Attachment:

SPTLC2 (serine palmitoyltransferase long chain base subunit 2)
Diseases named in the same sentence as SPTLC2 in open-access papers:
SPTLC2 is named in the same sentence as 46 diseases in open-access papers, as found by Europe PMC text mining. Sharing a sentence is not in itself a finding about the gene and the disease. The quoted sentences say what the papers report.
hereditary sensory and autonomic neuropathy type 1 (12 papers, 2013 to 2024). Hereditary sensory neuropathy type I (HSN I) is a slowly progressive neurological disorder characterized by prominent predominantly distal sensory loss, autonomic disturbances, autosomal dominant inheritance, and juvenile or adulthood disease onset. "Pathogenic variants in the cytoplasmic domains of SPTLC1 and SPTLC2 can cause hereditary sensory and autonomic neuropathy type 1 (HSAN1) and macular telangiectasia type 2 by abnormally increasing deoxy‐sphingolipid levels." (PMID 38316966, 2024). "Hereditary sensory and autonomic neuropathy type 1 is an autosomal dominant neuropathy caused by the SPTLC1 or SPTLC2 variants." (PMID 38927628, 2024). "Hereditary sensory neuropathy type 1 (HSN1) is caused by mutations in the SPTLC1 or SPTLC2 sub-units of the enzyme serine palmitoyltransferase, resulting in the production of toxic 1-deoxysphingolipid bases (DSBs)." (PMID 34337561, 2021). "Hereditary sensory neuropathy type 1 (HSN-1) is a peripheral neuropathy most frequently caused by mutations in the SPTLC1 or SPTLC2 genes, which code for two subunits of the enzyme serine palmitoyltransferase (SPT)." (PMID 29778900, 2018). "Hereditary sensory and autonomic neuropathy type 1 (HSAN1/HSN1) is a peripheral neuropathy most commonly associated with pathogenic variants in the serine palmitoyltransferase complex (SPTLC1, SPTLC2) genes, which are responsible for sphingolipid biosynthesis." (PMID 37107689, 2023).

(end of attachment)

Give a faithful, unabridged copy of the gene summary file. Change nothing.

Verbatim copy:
SPTLC2 (serine palmitoyltransferase long chain base subunit 2)
Diseases named in the same sentence as SPTLC2 in open-access papers:
SPTLC2 is named in the same sentence as 46 diseases in open-access papers, as found by Europe PMC text mining. Sharing a sentence is not in itself a finding about the gene and the disease. The quoted sentences say what the papers report.
hereditary sensory and autonomic neuropathy type 1 (12 papers, 2013 to 2024). Hereditary sensory neuropathy type I (HSN I) is a slowly progressive neurological disorder characterized by prominent predominantly distal sensory loss, autonomic disturbances, autosomal dominant inheritance, and juvenile or adulthood disease onset. "Pathogenic variants in the cytoplasmic domains of SPTLC1 and SPTLC2 can cause hereditary sensory and autonomic neuropathy type 1 (HSAN1) and macular telangiectasia type 2 by abnormally increasing deoxy‐sphingolipid levels." (PMID 38316966, 2024). "Hereditary sensory and autonomic neuropathy type 1 is an autosomal dominant neuropathy caused by the SPTLC1 or SPTLC2 variants." (PMID 38927628, 2024). "Hereditary sensory neuropathy type 1 (HSN1) is caused by mutations in the SPTLC1 or SPTLC2 sub-units of the enzyme serine palmitoyltransferase, resulting in the production of toxic 1-deoxysphingolipid bases (DSBs)." (PMID 34337561, 2021). "Hereditary sensory neuropathy type 1 (HSN-1) is a peripheral neuropathy most frequently caused by mutations in the SPTLC1 or SPTLC2 genes, which code for two subunits of the enzyme serine palmitoyltransferase (SPT)." (PMID 29778900, 2018). "Hereditary sensory and autonomic neuropathy type 1 (HSAN1/HSN1) is a peripheral neuropathy most commonly associated with pathogenic variants in the serine palmitoyltransferase complex (SPTLC1, SPTLC2) genes, which are responsible for sphingolipid biosynthesis." (PMID 37107689, 2023).